- How do you handle stress at work?
- Tell me about a time you adapted to an unfamiliar situation.
- Why are pot holes round?
- How many pens can I fit in this room?
- Why should Deloitte invest in you?
- What is your leadership style?
- What are you reading right now?
The interview questions of KPMG
KPMG seems to adopt a fairly informal style. One recent campus recruit even says “there were no formal interview questions”. This probably isn’t true – just because you don’t detect the interviewer’s focused questions doesn’t necessarily mean they weren’t there – but it does suggest a more relaxed and conversational approach to extracting the information. “Tell me how you manage your school, life and extracurriculars” was one such question, with “Tell me about a time that you didn’t work will with someone and how you resolved that”.
From the other side of the room, one current employee with recruiting responsibility suggested that “We do not have a very good interview questions/case questions. We only allow behavioral questions and do allow any technical type questions. This is very different from other firms that we compete with that actually ask technical questions and have candidates complete case studies”. In context, this looked like a gripe but in fact there’s a quite well respected school of thought that holds that technical skills are not easy to assess properly in interview contexts and that behavioural questioning is much more informative. Apparently KPMG (or at least some of its offices) believes in this.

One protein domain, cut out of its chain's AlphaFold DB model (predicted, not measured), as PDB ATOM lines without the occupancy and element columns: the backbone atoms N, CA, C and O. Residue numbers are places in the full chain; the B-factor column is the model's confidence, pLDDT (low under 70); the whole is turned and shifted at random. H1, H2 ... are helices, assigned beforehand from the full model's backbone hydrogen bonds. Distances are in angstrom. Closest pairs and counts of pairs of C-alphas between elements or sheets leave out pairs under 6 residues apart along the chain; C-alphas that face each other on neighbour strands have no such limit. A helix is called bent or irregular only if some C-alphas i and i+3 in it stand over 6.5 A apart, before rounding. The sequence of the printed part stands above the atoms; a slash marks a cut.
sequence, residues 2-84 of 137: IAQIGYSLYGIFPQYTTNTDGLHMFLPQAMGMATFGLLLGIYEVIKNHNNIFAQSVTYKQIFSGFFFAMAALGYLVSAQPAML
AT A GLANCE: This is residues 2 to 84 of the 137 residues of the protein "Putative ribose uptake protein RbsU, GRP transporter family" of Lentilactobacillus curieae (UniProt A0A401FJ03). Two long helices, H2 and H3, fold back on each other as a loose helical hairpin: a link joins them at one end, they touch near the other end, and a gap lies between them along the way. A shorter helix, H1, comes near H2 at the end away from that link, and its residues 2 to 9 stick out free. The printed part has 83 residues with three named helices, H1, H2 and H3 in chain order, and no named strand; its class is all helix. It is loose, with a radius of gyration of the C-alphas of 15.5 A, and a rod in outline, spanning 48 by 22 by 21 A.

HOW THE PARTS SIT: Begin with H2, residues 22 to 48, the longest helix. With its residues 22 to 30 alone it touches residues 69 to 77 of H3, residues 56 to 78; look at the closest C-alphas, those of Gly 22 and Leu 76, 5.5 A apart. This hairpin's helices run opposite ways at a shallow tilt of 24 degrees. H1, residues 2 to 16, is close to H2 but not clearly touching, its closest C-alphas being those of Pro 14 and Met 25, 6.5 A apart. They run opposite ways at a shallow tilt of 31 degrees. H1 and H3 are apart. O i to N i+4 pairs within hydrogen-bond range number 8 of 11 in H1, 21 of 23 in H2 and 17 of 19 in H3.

Interview questions include:
- What makes KPMG different from the rest of the Big Four? Why do you want to work here?
- What’s the difference between an internal auditor and an external auditor?
- What do you think this job will involve exactly?
- Talk about a time you’ve managed multiple tasks to finish a project for a deadline.
- Talk about a time you worked in a team where there were communication problems. How did you help resolve them?
- Can you talk about a time you’ve had to deal with a difficult customer? How did you diffuse the situation?
- What’s good about you? What’s not? What do you need to learn?
- Can you give an example of a time when you’ve had to communicate an idea persuasively in writing?
- Can you tell me something interesting you’ve read about KPMG in the news?
- Can you tell me about a time when circumstances changed? How did you adapt?
- Can you tell me about a time when you’ve had to overcome a setback? How did you overcome it?
- Can you talk about a business that’s doing well? Which three things do you consider key to their success?